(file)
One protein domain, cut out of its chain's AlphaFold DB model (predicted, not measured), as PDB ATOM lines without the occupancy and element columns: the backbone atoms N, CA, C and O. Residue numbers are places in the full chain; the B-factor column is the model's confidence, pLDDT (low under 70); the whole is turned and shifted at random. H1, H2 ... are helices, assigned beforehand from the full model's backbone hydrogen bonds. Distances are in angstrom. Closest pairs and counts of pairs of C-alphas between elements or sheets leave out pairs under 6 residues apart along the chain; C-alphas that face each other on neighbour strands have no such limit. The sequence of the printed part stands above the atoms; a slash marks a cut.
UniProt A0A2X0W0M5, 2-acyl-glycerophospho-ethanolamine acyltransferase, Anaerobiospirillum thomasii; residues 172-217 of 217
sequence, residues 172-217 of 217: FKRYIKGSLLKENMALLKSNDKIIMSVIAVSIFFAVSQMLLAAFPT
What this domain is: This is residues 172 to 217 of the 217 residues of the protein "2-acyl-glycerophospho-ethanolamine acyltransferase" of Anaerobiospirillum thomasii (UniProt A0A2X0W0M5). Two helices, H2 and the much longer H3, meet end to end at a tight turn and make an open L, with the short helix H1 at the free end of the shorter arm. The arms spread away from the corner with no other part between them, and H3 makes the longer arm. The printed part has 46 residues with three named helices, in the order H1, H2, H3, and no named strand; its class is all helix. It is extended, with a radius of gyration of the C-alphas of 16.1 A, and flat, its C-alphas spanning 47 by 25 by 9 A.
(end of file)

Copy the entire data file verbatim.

One protein domain, cut out of its chain's AlphaFold DB model (predicted, not measured), as PDB ATOM lines without the occupancy and element columns: the backbone atoms N, CA, C and O. Residue numbers are places in the full chain; the B-factor column is the model's confidence, pLDDT (low under 70); the whole is turned and shifted at random. H1, H2 ... are helices, assigned beforehand from the full model's backbone hydrogen bonds. Distances are in angstrom. Closest pairs and counts of pairs of C-alphas between elements or sheets leave out pairs under 6 residues apart along the chain; C-alphas that face each other on neighbour strands have no such limit. The sequence of the printed part stands above the atoms; a slash marks a cut.
UniProt A0A2X0W0M5, 2-acyl-glycerophospho-ethanolamine acyltransferase, Anaerobiospirillum thomasii; residues 172-217 of 217
sequence, residues 172-217 of 217: FKRYIKGSLLKENMALLKSNDKIIMSVIAVSIFFAVSQMLLAAFPT
What this domain is: This is residues 172 to 217 of the 217 residues of the protein "2-acyl-glycerophospho-ethanolamine acyltransferase" of Anaerobiospirillum thomasii (UniProt A0A2X0W0M5). Two helices, H2 and the much longer H3, meet end to end at a tight turn and make an open L, with the short helix H1 at the free end of the shorter arm. The arms spread away from the corner with no other part between them, and H3 makes the longer arm. The printed part has 46 residues with three named helices, in the order H1, H2, H3, and no named strand; its class is all helix. It is extended, with a radius of gyration of the C-alphas of 16.1 A, and flat, its C-alphas spanning 47 by 25 by 9 A.